Due to the lack of Bluetooth, no other earbuds are compatible with the PS Portal at launch. This approach to wireless connectivity is understandable considering that it could potentially reduce latency, but it still feels slightly anti-consumer. You can’t even use transmitter-based earbuds through the USB-C charging port. Having to pay an extra $200 just to play games with wireless earbuds makes the Portal and Pulse Explore earbuds together more expensive than a Nintendo Switch.

Lack of cloud or non-gaming streaming
The PS Portal does an amazing job streaming native games from your PS5’s hard drive if connection speeds are adequate.

And that’s about it.

One of the most disappointing things about the PS Portal is that users can’t stream games from PlayStation Premium. This means that a large amount of PS3 games aren’t playable on the device. Considering the Portal is a streaming-only device, the lack of PS Premium support is shocking. Sony’s cloud gaming is already a bit lacking compared to what Microsoft offers with Xbox Game Pass, and the PlayStation Portal could’ve been a legitimate way to demonstrate the importance of the service. Hopefully, Sony will provide an update to allow the ability to stream games from its premium service, because it feels like a missed opportunity.

The Portal also can’t stream from video apps like YouTube and Netflix. The portable system is Android-based but doesn’t make the most of the operating system. Outside streaming from the PS5, the PS Portal doesn’t have much use. Some folks might be better off getting a cheaper smartphone controller like the Backbone One or Turtle Beach Atom or pairing a DualSense controller to your device. Adaptive triggers are incredibly cool in games but not that integral to the overall gaming experience. At least smartphones, tablets and laptops provide a wider range of things to do.

  • Wi-Fi connectivity has some limitations

The most concerning issue with the PS Portal is the lack of an internal web browser. Using regular Wi-Fi at home or a friend’s house is one thing; trying to take the PS Portal to a hotel or any place that requires a web-browser to login will be in trouble. This means that the portable device is relatively useless in a hotel.

Then again, Sony never marketed the device as something you could take anywhere. During our time with the Portal, usage in the home was usually relegated to playing on the bed while my partner watched “Baddies East.” I tried playing on an office connection a little over ten miles away from home and the experience wasn’t the smoothest, but it was playable depending on the game. Trying to play on a public Wi-Fi server at a location like Starbucks was a no-go.

Bottom line
A large departure from Sony’s previous ventures into handheld gaming, the PlayStation Portal’s potential success hinges on its single purpose of streaming native PS5 games. With a focus on Remote Play, it presents a dedicated device offering a unique and immersive experience for PS5 owners. The utilization of the full DualSense controller, an impressive 8-inch LCD screen and internal speakers contribute to a high-quality gaming experience, distinguishing it from alternative platforms like the Nintendo Switch.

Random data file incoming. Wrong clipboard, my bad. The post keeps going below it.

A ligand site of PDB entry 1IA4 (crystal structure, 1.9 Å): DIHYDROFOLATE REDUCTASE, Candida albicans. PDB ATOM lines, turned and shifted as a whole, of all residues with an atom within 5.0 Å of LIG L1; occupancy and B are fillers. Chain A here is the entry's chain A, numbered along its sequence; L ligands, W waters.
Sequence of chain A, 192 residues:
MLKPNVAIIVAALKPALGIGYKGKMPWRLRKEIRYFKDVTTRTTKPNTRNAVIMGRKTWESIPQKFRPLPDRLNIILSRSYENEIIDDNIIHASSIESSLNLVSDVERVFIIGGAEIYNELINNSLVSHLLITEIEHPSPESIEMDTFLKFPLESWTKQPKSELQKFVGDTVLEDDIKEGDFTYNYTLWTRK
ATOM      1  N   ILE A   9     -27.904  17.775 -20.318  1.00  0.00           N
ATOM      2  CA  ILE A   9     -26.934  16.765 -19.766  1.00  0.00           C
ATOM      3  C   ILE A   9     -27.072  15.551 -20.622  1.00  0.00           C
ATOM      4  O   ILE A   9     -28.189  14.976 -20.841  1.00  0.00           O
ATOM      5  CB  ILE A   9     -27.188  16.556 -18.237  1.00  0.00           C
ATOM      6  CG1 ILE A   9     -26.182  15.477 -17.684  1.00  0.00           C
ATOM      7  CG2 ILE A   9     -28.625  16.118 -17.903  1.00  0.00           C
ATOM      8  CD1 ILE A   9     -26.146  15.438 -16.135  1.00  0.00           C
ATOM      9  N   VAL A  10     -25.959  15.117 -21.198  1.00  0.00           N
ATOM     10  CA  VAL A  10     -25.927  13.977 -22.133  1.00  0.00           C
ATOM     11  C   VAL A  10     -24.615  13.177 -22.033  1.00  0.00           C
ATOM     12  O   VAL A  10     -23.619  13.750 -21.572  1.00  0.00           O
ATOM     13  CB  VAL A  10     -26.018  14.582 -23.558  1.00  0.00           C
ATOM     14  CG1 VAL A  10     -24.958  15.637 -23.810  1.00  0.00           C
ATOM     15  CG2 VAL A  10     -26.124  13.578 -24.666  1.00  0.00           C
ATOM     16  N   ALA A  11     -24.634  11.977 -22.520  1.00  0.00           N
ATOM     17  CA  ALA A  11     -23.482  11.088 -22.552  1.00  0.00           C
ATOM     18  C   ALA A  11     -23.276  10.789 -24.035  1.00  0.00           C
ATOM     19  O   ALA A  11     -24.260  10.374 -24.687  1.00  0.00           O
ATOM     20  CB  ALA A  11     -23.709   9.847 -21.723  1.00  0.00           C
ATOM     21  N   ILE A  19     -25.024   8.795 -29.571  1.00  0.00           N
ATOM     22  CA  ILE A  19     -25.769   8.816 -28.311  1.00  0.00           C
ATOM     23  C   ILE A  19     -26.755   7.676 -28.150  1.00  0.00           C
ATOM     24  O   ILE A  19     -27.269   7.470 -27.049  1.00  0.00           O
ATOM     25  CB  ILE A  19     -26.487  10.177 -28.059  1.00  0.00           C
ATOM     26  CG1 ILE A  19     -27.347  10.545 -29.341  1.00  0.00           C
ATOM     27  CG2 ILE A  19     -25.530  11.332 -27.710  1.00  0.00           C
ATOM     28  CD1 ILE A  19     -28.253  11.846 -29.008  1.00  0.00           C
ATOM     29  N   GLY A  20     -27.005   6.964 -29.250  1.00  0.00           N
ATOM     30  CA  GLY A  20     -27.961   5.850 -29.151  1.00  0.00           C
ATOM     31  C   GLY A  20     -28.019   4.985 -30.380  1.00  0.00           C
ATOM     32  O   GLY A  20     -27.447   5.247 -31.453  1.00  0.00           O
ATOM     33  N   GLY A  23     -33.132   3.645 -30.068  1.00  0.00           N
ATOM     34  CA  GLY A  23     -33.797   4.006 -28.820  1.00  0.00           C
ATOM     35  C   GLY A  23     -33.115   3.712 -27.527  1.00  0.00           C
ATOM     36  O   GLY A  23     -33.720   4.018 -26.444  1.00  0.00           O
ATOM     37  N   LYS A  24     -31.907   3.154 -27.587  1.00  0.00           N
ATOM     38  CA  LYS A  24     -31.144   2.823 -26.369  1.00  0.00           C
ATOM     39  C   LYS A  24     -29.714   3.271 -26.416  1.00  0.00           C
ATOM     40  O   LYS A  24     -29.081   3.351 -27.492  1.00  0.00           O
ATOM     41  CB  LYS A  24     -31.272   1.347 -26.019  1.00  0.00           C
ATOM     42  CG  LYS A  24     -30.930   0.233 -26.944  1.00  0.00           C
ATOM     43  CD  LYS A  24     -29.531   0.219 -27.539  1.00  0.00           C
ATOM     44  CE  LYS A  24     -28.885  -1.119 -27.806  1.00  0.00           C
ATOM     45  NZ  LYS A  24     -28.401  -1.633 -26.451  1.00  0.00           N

The device’s portability shines in environments with stable Wi-Fi connections, allowing users to access their PS5 and play a diverse range of games remotely. The exceptional pixel quality on the 1080p LCD screen enhances the visual appeal of games, making them look stunning even when streaming limitations are considered. The extended battery life and the ability to download games remotely add practicality to the device.

However, it has some notable drawbacks. The lack of Bluetooth connectivity restricts audio options, forcing users into Sony’s proprietary and expensive Pulse Explore earbuds. A lack of support for streaming services like PS Premium, YouTube and Netflix, coupled with the inability to connect to Wi-Fi networks with web browser logins, limits the device’s versatility, especially compared to multifunctional alternatives like smartphones or tablets that you can use with an attachable controller.

Regardless of these drawbacks, the PlayStation Portal demonstrates Sony’s commitment to evolving the Remote Play experience. Future updates addressing some of its limitations, such as expanding streaming support and enabling web browser functionality, may further interest. As it stands, the Portal offers a compelling option for dedicated Remote Play enthusiasts, but its broader market appeal may be constrained by these limitations.


You may also like to know about -Sony’s portable PlayStation Portal is up for preorder right now — how to get yours


Sony just opened up a new gateway to constant gaming with the PlayStation Portal, its PS5 remote player. The handheld device is basically a 1080p screen grafted to the arms of Sony’s DualSense controller, and it’s available for preorder right now.

Sony’s PlayStation Portal links to your PS5 so you can keep gaming when using your TV is inconvenient.

$200 at Best Buy
$199 at Walmart



The $200 PlayStation Portal has a Nov. 15 release date, perfectly timed for holiday shoppers. Those splurging for themselves, though, can use it to keep playing Baldur’s Gate 3, Spider-Man 2 and anything else their heart desires when the TV is inevitably taken over by the Thanksgiving and Black Friday NFL games (or the annual yule log video).

We mention using the PlayStation Portal when your TV is otherwise occupied because remote play requires connecting to the home Wi-Fi network your PS5 is on. Sony notes you’ll need broadband speeds of at least 5Mbps to play, with a recommendation of 15Mbps. Chatting with folks excited for its release, we’ve already heard about how the PlayStation Portal looks like the perfect way to level up in your favorite game while lying in bed.

As for other specs, its 8-inch LCD screen offers 1080p resolution at up to 60 frames per second. And if you love the DualSense controllers for their adaptive triggers and haptic feedback, know that the Portal offers those same perks. It just won’t support Bluetooth accessories, dropping that wireless standard for Sony’s new PlayStation Link technology. The company promises low-latency, lossless audio in its upcoming Pulse Explore earbuds and Pulse Elite headset. Cloud streaming isn’t supported either, so you’ll need to install games on your PS5 before playing them.

While third-party alternatives, such as a phone with a Backbone controller or the Razer Edge, exist, no competitor gives you the same feel of unified PS5 hardware. And for that reason alone, there’s reason to believe that many will buy early, leading to a revival of the PS5 restock situation we only recently exited. Sony, aware of such a potential issue, is limiting preorders to one per customer at its online store. We can’t wait to test the PlayStation Portal for ourselves, so stay tuned for our full review.